The cart also includes a handle frame member which describes an inverted U, its cross leg comprising the handle for the cart at the upper rear thereof. The handle frame member is positioned at an angle to the vertical and extends forwardly and downwardly outside of the sides of the cart, and is rotatably connected at either side to the upper wires which form the, sidewalls of the cart. A guide sleeve is provided along the upper edge of the handle frame for receiving the guide elements asoociated with the forward frame wicker work. The guide sleeve controls the configuration of the shopping cart in the collapsed position.
The shopping cart of this invention includes a removable, collapsible carrying section. The carrying section is comprised of a bottom adapted to be attached to the shopping cart and supported on thetop thereof. The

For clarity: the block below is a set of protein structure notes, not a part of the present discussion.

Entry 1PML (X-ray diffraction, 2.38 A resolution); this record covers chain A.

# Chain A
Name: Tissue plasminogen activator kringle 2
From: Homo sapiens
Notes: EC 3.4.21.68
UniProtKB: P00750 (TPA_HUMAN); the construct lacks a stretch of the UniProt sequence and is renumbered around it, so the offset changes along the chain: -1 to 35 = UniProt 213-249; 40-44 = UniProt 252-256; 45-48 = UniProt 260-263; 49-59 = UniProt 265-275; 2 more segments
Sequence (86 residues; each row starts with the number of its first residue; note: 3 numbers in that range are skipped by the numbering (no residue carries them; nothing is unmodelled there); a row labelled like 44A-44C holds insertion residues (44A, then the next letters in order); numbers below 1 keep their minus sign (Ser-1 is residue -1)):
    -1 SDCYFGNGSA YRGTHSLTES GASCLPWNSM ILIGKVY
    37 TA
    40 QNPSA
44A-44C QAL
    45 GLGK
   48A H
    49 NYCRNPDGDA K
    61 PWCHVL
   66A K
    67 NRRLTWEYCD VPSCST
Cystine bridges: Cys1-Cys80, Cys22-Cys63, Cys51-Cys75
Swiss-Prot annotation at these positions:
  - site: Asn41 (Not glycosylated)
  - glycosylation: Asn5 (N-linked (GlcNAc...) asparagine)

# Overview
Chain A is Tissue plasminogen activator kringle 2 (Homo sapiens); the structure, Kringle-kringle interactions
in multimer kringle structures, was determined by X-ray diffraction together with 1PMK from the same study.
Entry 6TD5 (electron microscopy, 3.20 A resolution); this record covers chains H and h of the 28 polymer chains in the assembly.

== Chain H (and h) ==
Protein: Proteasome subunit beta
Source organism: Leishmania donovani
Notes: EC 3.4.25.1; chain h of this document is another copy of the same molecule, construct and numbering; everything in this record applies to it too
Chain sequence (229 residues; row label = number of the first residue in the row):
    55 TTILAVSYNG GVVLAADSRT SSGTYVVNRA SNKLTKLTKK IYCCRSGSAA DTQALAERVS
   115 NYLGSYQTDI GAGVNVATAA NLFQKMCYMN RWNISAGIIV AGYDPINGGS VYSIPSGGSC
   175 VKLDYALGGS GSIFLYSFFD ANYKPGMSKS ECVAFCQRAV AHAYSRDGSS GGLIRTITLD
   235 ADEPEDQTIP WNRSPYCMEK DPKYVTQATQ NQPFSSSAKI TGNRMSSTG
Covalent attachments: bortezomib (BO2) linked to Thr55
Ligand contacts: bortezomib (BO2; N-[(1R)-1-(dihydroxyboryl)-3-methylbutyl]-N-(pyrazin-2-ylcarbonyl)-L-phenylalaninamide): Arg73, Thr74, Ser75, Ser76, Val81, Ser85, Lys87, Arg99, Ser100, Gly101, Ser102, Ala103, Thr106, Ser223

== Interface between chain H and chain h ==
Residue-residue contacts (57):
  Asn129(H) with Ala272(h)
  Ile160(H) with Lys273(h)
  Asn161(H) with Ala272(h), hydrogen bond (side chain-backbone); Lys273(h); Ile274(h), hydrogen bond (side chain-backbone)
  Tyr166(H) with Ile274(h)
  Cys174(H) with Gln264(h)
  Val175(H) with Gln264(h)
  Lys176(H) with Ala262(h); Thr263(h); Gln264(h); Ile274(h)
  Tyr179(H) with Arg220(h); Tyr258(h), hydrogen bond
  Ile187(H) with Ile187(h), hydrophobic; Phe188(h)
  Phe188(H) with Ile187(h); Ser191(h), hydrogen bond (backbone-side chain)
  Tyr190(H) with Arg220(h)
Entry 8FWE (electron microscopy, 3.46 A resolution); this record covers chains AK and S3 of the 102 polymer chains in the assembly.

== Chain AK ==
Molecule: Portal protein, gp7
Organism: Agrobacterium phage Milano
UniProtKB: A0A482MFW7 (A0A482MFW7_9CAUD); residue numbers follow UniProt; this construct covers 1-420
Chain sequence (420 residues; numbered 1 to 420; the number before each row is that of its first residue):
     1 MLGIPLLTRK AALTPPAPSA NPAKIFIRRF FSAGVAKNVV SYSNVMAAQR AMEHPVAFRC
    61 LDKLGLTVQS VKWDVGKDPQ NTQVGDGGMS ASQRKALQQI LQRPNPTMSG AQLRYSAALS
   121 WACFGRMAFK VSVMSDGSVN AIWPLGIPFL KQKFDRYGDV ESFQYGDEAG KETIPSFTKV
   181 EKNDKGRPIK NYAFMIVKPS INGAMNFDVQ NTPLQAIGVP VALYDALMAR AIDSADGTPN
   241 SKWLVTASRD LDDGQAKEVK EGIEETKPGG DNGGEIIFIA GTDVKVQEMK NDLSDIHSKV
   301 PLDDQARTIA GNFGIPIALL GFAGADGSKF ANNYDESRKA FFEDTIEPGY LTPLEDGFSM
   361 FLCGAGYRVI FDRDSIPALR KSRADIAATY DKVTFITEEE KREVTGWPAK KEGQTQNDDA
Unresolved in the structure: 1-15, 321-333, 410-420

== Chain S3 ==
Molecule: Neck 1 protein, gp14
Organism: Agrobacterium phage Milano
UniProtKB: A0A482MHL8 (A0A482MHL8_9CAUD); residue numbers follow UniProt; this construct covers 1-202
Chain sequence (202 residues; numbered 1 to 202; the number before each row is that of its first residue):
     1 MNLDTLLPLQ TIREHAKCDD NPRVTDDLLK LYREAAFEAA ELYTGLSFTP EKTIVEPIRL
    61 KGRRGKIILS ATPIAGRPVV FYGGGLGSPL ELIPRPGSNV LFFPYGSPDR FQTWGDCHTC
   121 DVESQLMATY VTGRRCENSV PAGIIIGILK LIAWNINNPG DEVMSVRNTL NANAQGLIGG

carrying section also includes a front and two side walls cart. The bottom of the carrying section desirably includes upright stop means at its lateral sides for supporting the side walls of the carrying section in an upright position. Desirably the rear wall of the shopping cart extends upwardly and above the top of the shopping cart, thereby forming a rear wall of the carrying section as well. Alternatively, the rear wall may be hingedly attached to the bottom at a point sufficiently forward of the rear edge thereof to provide a childs seat area at the rear of the bottom of the carrying section. In this embodiment, the upwardly extended rear wall of the shopping cart is free of wicker work and instead includes a single median vertical bar, thus defining two areas through which a child can extend his feet and a safety bar to prevent the child from falling from the seat in the carrying section. Desirably, the upper part of the rear wall of the shopping cart includes hooks for supporting the collapsed carrying section.
In the drawings:
FIG. 1 is a side view of the collapsible shopping cart and the auxiliary carrying section both in a collapsed position;
FIG. 2 is a front view of the upper portion of the collapsed cart and carrying section of FIG. 1 taken along lines 2-2 of FIG. 1;
FIG. 3 is a section view of the structure shown in FIG. 2 taken along lines 83 of FIG. 2;